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21 November, 2011

Media under scrutiny

BRP Bhaskar
Gulf Today

Markandey Katju, Chairman of the Press Council of India, which looks into complaints against newspapers and news agencies, has raised a hornet’s nest by stating some home truths.

Under the law only a former Supreme Court judge can head the Press Council. Katju, who has a reputation for outspokenness, retired from the apex court in September, and took over as its chairman last month. The jurisdiction of the council, first established in 1966, does not extend to private television, which made its appearance only two decades ago. Channel bosses were infuriated by Justice Katju’s suggestion that the watchdog body must be turned into a Media Council and the electronic media brought under its ambit.

He made the suggestion in a letter to the Prime Minister in which he also called for amendment of the law to give the Press Council power to punish erring mediapersons and institutions. All it can do is to admonish and censure the wrongdoer.

At one time the Press Council used to ask newspapers to publish its findings against them prominently, and they complied. Lately they have flouted such directives. In the circumstances, the suggestion to enlarge the Council’s powers is quite justified.

Some time ago, alarmed by reports that the government was thinking of a regulatory authority for the electronic media, channel owners and news television bosses declared they would enforce self-regulation. They then established a body styled as the News Broadcasting Standards Authority, with JS Verma, a former Chief Justice of the Supreme Court, as chairman and another named Indian Broadcasting Federation with AP Shah, a former Chief Justice of the Delhi High Court, as chairman.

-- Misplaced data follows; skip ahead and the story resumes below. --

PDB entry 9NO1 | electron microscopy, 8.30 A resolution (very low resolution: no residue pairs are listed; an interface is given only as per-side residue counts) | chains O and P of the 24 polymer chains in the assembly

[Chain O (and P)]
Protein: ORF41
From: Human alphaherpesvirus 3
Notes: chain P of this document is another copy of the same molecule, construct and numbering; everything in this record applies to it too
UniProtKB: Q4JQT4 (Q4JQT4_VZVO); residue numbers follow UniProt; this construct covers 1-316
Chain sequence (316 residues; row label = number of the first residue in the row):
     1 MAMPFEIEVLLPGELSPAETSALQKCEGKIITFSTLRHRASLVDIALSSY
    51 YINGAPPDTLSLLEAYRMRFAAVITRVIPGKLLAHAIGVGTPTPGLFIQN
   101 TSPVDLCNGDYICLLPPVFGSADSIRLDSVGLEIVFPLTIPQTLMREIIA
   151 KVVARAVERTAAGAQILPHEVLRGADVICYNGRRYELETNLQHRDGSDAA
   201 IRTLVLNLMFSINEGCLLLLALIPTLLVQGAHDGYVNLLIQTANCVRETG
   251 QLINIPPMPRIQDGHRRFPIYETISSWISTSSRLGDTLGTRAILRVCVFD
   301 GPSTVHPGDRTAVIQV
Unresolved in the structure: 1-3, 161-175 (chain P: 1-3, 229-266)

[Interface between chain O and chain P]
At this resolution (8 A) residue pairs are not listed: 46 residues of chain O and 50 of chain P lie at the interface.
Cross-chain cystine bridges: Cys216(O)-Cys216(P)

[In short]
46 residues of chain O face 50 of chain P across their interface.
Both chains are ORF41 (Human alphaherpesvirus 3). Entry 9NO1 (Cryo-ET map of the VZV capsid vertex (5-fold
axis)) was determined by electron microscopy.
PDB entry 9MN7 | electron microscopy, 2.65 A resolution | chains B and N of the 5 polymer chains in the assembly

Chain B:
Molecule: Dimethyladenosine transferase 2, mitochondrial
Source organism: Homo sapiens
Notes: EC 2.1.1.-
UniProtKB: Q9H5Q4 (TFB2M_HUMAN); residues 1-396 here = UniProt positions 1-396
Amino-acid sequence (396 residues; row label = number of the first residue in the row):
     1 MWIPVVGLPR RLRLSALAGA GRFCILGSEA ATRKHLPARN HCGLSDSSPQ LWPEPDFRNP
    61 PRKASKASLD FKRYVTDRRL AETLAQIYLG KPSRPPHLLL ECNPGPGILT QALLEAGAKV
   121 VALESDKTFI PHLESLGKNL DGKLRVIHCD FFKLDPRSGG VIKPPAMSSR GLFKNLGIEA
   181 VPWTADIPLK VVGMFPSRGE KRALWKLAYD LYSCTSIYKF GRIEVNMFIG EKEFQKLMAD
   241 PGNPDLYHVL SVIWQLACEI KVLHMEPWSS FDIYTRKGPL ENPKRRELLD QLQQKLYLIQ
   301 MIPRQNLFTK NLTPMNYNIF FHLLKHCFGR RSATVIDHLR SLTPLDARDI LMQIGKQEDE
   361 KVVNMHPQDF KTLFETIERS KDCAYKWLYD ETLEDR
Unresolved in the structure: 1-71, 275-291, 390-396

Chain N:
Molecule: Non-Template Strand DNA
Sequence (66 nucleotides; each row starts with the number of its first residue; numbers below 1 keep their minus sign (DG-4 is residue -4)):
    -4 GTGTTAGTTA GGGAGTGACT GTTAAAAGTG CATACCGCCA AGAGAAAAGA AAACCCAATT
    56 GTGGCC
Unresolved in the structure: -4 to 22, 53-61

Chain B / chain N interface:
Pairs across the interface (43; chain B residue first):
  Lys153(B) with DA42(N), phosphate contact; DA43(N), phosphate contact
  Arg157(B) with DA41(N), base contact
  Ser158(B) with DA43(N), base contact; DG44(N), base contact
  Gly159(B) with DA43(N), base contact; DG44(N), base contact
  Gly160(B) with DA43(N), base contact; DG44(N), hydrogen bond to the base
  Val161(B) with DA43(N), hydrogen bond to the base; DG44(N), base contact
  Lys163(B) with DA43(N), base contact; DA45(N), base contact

The NBSA, after looking into complaints against a channel which had aired a report about gays, held that it had invaded the privacy of individuals and imposed a fine of Rs 100,000. This is the only known instance of purposeful intervention by that body to enforce standards.

Justice Katju said in a series of interviews that he had a poor opinion of the media, that a majority of mediapersons were of low intellectual calibre and that they were working not in the interests of the people but in an anti-people manner. Those were indeed harsh words, and predictably there was a loud uproar.

News channels took up Justice Katju’s statements for discussion at prime time, and he came under a barrage of criticism along with channel bosses, the Indian Newspapers Society, an organisation of newspaper owners, and some journalists’ bodies also took up cudgels against him.

At the first meeting of the Press Council with Justice Katju in the chair, the INS representatives demanded an apology from him for his remarks against the media. When he refused, they walked out.

Unruffled, Justice Katju reiterated his views. He dismissed self-regulation as an oxymoron, and said, “Everybody is accountable to the people in a democracy, and so is the media.” If they did not want to come under the Press Council, would they like to be under the proposed Lokpal, he asked.

He said the media, instead of addressing the problems of 80 per cent of the people such as dire poverty, massive unemployment, skyrocketing prices, lack of medical care and educational facilities and barbaric social problems like honour killing, dowry death, caste oppression and religious bigotry, devoted 90 per cent of the coverage to entertainment such as lives of film stars, fashion parades, pop music, disco dance and cricket and superstitions like astrology.

Elaborating his point about the media’s anti-people attitude, he mentioned how whenever there was a bomb blast the channels started talking of an email or SMS from an organisation with a Muslim name owning responsibility for it. Any mischievous person can send an email or SMS, he pointed out. By playing up such messages the media demonised a whole community.

Justice Katju said the European media had played a positive role during the transition from feudalism to a modern society. India was now going through a similar transition and he wanted the Indian media to play its part in that process.

It is worth noting that those who have joined the chorus against Justice Katju were more or less silent when issues like paid news and the Radia tapes rocked the media. A Press Council inquiry committee had found that several newspapers had taken cash from political leaders for coverage at election time. The telephone conversations of corporate lobbyist Niira Radia secretly recorded by an official agency had revealed the nexus between politicians and mediapersons.-- Gulf Today, Sharjah, November 21, 2011.

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